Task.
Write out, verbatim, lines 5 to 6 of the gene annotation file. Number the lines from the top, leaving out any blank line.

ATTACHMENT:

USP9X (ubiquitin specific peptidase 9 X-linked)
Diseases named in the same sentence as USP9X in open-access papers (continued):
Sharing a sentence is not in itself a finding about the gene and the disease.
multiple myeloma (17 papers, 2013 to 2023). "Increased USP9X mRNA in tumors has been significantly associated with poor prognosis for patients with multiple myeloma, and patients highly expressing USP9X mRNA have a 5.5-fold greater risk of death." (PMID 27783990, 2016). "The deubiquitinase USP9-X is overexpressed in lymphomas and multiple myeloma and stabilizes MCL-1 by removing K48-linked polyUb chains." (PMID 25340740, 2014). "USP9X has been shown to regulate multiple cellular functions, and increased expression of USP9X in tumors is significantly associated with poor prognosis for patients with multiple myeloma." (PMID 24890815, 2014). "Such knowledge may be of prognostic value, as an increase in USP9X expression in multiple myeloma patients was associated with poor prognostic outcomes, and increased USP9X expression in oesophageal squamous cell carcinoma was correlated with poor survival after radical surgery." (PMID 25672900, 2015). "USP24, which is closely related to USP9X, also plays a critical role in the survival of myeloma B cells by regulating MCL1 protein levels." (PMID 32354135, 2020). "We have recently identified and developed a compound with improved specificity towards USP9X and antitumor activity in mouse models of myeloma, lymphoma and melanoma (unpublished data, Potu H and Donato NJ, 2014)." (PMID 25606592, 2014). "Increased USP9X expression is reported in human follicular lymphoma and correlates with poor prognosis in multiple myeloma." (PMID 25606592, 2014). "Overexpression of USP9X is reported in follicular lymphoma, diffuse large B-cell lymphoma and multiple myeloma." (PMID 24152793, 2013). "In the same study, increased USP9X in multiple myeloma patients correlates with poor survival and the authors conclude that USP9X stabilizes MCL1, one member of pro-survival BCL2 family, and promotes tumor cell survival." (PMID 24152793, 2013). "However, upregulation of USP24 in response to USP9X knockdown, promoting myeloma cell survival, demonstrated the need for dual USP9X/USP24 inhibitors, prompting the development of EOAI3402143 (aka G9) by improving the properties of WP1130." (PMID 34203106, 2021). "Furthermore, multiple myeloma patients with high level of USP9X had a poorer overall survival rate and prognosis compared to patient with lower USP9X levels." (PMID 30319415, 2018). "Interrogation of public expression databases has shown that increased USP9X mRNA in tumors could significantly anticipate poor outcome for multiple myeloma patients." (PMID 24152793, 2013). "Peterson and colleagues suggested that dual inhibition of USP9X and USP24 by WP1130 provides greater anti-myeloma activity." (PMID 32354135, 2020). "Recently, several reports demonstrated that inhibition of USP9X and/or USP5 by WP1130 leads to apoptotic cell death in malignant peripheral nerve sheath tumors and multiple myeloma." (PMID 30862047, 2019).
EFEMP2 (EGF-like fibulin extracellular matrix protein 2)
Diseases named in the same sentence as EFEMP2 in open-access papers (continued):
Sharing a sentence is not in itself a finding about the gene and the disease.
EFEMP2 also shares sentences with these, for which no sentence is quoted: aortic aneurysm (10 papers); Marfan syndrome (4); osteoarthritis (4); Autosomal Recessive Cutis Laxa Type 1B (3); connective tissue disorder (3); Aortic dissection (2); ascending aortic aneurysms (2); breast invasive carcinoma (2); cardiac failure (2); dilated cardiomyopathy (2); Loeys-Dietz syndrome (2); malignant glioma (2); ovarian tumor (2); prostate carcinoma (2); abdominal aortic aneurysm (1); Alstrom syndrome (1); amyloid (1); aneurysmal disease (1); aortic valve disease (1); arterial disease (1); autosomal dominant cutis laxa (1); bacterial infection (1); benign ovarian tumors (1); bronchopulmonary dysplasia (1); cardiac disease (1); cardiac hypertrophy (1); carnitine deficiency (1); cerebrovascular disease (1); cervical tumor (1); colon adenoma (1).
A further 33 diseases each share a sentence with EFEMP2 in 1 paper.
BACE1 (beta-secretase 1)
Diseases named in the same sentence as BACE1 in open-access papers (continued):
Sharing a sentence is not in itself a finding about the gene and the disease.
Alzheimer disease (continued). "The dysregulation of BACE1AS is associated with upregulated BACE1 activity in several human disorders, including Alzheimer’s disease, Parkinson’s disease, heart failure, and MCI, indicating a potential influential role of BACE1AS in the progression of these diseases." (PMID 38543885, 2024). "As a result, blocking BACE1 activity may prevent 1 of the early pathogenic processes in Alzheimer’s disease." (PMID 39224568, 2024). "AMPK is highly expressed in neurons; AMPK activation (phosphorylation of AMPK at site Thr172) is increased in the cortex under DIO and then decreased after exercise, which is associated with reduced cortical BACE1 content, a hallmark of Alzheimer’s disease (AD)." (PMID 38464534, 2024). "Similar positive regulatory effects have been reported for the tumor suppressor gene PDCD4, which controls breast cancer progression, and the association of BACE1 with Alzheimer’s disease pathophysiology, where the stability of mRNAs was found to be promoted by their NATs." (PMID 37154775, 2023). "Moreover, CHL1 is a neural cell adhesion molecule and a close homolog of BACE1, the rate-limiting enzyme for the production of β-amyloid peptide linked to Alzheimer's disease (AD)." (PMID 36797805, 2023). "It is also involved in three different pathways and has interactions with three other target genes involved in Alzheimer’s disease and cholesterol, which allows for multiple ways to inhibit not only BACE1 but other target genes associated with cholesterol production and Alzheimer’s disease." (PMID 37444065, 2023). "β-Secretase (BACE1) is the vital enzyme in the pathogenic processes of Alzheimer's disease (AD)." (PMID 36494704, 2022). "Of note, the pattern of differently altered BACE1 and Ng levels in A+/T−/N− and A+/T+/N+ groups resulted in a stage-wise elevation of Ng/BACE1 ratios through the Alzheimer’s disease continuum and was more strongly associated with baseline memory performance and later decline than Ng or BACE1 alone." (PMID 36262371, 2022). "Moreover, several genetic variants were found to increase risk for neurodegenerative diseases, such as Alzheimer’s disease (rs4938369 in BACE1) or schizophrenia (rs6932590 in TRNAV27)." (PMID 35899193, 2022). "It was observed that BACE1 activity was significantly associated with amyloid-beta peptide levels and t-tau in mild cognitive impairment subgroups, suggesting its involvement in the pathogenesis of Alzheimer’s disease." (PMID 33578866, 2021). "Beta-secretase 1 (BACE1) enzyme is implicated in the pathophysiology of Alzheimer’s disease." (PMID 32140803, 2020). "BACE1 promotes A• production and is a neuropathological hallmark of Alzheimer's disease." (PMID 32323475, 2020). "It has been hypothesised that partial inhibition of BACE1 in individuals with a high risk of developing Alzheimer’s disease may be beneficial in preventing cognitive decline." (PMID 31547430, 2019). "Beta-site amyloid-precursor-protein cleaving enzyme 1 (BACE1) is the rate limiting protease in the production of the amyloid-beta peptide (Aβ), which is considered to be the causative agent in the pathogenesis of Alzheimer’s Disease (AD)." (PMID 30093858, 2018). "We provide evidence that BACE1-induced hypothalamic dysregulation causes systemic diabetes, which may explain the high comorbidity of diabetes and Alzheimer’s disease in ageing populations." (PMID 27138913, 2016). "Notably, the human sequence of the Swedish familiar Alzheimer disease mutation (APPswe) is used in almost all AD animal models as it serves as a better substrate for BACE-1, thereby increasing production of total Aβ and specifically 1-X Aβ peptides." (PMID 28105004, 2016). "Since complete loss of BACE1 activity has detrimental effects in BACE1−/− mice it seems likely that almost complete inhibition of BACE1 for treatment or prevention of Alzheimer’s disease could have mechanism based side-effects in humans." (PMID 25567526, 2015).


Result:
EFEMP2 (EGF-like fibulin extracellular matrix protein 2)
Diseases named in the same sentence as EFEMP2 in open-access papers (continued):